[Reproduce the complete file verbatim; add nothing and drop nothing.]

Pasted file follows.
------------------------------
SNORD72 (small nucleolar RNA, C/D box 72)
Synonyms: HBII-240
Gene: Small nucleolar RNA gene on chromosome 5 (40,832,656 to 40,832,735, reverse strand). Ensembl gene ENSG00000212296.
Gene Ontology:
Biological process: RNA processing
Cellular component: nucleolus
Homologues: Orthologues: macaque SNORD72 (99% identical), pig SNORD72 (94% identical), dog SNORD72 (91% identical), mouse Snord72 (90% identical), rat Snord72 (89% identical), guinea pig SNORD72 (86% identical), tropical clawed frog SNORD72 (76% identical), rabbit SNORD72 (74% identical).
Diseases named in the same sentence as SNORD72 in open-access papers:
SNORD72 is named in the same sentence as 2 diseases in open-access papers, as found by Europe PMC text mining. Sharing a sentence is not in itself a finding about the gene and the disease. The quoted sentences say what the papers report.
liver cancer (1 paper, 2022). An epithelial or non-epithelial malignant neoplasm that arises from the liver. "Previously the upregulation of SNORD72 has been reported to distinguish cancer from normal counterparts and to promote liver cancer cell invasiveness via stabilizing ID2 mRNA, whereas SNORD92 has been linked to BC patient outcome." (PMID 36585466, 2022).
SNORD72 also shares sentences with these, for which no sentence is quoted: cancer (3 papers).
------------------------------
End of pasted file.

SNORD72 (small nucleolar RNA, C/D box 72)
Synonyms: HBII-240
Gene: Small nucleolar RNA gene on chromosome 5 (40,832,656 to 40,832,735, reverse strand). Ensembl gene ENSG00000212296.
Gene Ontology:
Biological process: RNA processing
Cellular component: nucleolus
Homologues: Orthologues: macaque SNORD72 (99% identical), pig SNORD72 (94% identical), dog SNORD72 (91% identical), mouse Snord72 (90% identical), rat Snord72 (89% identical), guinea pig SNORD72 (86% identical), tropical clawed frog SNORD72 (76% identical), rabbit SNORD72 (74% identical).
Diseases named in the same sentence as SNORD72 in open-access papers:
SNORD72 is named in the same sentence as 2 diseases in open-access papers, as found by Europe PMC text mining. Sharing a sentence is not in itself a finding about the gene and the disease. The quoted sentences say what the papers report.
liver cancer (1 paper, 2022). An epithelial or non-epithelial malignant neoplasm that arises from the liver. "Previously the upregulation of SNORD72 has been reported to distinguish cancer from normal counterparts and to promote liver cancer cell invasiveness via stabilizing ID2 mRNA, whereas SNORD92 has been linked to BC patient outcome." (PMID 36585466, 2022).
SNORD72 also shares sentences with these, for which no sentence is quoted: cancer (3 papers).